Grapes (and the dehydrated version, raisins) are undoubtedly delicious, hence why they make one of the most popular snacks in our day-to-day lives. Be it on their own, or packed into treats like fruit loaf, hot cross buns, or mince pies, grapes and raisins are a staple on the daily menu of most households. In this article, we’ll look at whether grape and raisin poisoning in dogs is serious and how we can treat it.
Are grapes and raisins bad for dogs?
Grapes and raisins are highly toxic to dogs. All ages, breeds, and sizes of dogs are equally at risk of the effects of grape and raisin toxicity, which sadly has the potential to be life threatening.
No one knows the exact reason they are so toxic, nor if it’s the flesh or skin that’s responsible for causing the toxicity. The most recent theory is that grapes contain compounds called tartaric acid and potassium bitartrate. Dogs are unable to metabolize these compounds easily and kidney damage develops. The levels of tartaric acid and potassium bitartrate vary depending on the season, ripeness of the grape, and the grape variety. This may explain why some dogs appear unaffected after eating grapes and others suffer severe reactions. More research is needed to solidify this theory, but as yet it’s the most plausible explanation researchers have found.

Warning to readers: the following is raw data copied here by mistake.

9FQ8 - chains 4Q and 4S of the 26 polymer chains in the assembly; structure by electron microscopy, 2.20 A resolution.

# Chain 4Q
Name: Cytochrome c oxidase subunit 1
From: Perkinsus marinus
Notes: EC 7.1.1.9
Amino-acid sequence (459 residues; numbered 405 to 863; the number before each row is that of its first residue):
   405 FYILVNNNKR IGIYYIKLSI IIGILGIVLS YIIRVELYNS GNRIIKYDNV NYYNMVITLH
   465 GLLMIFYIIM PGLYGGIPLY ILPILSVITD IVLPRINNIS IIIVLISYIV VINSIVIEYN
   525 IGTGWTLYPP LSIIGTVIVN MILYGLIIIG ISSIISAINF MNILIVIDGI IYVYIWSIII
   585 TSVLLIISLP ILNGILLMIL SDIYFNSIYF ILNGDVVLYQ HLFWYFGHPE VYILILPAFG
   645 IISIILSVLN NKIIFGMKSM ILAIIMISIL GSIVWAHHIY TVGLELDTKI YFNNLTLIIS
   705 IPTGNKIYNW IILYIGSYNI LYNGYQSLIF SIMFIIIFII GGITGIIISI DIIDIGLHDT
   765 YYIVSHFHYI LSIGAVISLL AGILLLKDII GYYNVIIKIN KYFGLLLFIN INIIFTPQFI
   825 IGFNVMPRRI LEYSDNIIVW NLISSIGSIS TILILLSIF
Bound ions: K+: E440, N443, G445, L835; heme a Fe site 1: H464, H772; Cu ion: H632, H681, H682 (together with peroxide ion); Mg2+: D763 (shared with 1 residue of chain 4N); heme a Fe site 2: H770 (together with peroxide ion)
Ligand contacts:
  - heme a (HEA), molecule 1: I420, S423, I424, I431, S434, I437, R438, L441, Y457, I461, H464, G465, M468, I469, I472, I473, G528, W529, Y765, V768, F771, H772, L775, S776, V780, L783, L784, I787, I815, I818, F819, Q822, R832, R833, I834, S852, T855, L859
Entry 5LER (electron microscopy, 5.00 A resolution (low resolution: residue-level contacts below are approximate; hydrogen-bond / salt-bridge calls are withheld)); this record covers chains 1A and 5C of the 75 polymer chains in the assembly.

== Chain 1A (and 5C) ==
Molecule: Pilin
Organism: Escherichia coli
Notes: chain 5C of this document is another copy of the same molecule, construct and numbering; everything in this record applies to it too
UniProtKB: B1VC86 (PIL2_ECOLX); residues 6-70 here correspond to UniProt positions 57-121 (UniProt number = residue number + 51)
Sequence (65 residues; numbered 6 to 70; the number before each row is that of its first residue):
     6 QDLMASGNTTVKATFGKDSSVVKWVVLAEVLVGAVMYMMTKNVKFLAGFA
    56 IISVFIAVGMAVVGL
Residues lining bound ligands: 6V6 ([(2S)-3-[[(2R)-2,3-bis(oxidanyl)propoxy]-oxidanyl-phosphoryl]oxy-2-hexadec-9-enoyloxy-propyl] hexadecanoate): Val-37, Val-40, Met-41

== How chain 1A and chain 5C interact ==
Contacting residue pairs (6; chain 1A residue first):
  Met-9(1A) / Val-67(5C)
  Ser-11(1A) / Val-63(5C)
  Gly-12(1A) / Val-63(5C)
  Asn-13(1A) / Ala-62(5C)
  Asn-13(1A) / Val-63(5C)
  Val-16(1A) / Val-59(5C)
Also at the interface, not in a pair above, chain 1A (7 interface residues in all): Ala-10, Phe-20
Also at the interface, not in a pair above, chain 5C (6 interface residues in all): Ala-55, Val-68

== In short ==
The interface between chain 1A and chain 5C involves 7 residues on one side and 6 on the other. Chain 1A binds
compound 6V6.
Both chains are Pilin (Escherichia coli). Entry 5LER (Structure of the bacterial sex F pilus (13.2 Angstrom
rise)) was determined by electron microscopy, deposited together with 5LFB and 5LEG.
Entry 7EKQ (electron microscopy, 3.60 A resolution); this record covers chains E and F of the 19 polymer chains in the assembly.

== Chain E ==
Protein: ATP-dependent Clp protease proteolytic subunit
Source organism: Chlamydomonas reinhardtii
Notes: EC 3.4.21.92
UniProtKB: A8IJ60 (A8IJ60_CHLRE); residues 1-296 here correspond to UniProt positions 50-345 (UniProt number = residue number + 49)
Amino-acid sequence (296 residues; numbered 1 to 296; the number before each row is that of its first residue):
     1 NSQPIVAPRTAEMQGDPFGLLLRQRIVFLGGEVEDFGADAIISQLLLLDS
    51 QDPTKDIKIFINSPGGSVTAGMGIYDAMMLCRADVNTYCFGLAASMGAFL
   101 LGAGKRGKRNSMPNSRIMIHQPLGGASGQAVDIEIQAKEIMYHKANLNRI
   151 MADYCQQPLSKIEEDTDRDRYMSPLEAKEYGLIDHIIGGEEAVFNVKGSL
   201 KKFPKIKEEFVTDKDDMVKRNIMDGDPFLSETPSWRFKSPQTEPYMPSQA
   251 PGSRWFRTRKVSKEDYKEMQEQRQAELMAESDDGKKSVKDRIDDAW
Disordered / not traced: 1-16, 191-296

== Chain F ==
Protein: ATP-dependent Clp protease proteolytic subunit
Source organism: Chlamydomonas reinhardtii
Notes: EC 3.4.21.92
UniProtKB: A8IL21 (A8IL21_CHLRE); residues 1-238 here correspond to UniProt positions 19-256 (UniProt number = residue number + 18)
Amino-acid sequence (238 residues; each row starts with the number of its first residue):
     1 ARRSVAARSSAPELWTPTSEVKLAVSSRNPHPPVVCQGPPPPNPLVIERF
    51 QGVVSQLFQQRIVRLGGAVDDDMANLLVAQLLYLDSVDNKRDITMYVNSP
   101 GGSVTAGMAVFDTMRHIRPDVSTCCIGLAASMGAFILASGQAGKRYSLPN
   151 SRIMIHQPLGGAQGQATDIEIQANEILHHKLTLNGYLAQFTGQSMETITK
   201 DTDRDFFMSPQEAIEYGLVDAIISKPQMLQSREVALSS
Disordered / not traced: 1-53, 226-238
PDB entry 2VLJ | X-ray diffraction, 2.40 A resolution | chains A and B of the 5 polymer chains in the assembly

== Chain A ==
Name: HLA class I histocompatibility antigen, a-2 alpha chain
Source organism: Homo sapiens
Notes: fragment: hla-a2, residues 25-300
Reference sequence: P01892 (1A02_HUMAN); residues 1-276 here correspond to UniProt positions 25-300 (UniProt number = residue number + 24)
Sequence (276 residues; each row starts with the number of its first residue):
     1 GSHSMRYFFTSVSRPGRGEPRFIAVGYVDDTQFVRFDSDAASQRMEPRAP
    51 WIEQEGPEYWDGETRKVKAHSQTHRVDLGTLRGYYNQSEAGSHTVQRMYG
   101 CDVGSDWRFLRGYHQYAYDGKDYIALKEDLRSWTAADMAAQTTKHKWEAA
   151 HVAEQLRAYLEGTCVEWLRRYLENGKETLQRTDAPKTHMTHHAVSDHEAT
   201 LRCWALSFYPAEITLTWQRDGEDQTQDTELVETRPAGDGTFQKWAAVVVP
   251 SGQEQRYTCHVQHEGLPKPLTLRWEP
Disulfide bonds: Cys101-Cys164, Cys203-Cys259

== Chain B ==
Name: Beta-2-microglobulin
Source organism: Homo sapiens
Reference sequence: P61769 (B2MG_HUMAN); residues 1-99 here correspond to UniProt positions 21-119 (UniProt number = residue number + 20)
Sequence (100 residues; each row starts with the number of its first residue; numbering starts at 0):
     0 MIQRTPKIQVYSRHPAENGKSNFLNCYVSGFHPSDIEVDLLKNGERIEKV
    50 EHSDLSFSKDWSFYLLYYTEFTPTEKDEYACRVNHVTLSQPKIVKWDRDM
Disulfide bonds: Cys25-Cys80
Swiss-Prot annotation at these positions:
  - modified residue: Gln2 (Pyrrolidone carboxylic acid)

What we do know, based on many scientific reports from around the globe, is that if a dog ate raisins or grapes there is a high risk of a condition called acute kidney failure. Whilst acute kidney failure can be reversible with treatment, this is not guaranteed. All ingestion of grapes, raisins, sultanas, and food containing these items should therefore be treated as an emergency.
My dog ate grapes or raisins – what should I do?